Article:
Technology tycoon Elon Musk’s SpaceX company released a Falcon 9 rocket from Florida on Thursday to carry the first batch of sixty small satellites into low-earth orbit for his new Starlink internet service. The rocket was launched from Cape Canaveral Air Force Station at around 10:30 [K1] pm local time (0230 GMT Friday), becoming a major achievement for the global business, planned at generating cash for Musk’s bigger space ambition.
The release came after two consecutive countdowns for the operation were cancelled — one due to high winds and the other to update the software of the satellites and “triple-check” all systems.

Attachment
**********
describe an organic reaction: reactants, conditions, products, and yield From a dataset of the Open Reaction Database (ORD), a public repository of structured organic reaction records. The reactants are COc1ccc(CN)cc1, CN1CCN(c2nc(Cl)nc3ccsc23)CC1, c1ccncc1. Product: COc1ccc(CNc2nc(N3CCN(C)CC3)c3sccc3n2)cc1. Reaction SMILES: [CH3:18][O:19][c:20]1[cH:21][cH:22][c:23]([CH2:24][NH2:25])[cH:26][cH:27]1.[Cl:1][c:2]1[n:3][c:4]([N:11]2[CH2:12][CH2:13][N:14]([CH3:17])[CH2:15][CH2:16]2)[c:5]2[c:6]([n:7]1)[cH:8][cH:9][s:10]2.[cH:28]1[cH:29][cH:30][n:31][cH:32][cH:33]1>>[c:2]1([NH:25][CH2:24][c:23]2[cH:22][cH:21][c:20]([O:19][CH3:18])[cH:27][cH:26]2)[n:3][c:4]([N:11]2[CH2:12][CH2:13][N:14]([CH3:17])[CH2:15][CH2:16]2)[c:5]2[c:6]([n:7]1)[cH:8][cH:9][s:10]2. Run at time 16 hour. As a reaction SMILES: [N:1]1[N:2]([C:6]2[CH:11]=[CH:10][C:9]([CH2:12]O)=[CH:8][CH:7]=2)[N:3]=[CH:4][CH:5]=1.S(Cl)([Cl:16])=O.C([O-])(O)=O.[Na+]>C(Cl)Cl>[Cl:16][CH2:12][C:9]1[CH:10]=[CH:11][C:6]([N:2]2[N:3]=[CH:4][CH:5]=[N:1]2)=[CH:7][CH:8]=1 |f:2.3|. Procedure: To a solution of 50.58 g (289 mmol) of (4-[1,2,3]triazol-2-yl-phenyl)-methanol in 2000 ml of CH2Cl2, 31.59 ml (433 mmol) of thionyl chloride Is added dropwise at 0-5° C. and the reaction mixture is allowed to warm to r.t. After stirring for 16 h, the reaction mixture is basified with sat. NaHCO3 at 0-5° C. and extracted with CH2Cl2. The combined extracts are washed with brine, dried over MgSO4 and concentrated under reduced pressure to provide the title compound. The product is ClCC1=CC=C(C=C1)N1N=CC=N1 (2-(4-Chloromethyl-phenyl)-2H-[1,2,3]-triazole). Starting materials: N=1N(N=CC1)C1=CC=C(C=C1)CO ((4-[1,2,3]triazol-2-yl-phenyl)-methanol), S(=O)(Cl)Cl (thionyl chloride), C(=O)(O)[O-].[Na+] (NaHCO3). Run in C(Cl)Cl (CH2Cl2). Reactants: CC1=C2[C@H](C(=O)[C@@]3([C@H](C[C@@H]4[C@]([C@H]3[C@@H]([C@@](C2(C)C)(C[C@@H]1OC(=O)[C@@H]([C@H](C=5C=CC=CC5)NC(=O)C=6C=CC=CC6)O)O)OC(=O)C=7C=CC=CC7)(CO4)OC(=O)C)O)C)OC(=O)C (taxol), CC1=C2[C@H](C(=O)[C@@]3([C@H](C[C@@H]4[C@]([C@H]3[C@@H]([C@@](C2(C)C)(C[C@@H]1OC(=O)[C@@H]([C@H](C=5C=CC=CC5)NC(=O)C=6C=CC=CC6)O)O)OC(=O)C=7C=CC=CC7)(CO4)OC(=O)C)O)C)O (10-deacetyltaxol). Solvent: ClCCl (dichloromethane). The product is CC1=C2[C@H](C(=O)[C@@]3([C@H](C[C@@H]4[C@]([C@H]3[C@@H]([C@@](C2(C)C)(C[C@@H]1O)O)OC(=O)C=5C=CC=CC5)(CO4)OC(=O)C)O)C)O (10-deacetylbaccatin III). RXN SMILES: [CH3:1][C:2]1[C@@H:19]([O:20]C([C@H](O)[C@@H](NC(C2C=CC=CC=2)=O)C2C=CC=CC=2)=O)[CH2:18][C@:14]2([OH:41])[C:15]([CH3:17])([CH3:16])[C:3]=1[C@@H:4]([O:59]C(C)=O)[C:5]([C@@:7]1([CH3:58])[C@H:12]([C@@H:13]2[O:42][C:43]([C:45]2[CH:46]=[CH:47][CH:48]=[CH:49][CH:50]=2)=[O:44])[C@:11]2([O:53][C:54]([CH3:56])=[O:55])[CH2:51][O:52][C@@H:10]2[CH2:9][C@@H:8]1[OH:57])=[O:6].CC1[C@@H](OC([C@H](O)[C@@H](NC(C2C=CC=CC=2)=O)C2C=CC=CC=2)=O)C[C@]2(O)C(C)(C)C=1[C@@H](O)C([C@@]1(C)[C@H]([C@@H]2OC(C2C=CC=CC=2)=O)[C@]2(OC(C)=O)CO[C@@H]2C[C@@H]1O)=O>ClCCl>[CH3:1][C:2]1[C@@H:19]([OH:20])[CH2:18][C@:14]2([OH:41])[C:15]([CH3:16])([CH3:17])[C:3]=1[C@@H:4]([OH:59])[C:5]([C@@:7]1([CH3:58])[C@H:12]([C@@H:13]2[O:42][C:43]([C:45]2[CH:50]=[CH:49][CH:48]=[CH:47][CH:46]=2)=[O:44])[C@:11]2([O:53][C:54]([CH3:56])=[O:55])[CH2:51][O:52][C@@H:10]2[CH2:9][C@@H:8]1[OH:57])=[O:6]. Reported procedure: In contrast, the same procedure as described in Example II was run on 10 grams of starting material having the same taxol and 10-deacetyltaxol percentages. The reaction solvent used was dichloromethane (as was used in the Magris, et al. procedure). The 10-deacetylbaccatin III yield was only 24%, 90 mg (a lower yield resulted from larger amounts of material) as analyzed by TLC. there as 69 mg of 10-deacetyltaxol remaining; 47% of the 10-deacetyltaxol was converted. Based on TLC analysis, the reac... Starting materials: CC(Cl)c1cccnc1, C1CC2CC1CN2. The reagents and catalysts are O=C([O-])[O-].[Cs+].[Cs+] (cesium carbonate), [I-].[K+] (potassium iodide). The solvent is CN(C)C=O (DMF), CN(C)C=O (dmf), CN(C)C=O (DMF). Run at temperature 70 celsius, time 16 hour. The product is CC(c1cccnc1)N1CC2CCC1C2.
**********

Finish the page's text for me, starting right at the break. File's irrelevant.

“We think this is a key stepping stone on the way towards establishing a self-sustaining city on Mars and a base on the moon,” said Musk, the billionaire entrepreneur who also serves as the chief executive officer of Tesla Inc.
Around 12 launches carrying an equal number of payloads are required to achieve continues internet coverage across the world, Musk said. Musk faces tough competition, as in February, Airbus SE-backed OneWeb launched its own bunch of satellites, while LeoSat Enterprises and Canada’s Telesat are also focusing on building data networks.
Musk said that SpaceX would start approaching customers at the end of this year or next year. As many as 2000 satellites will be released per year, until the ultimate objective of placing up to 12000 in the earth’s orbit is met.
[K1]Do we have 90 minutes in an hour?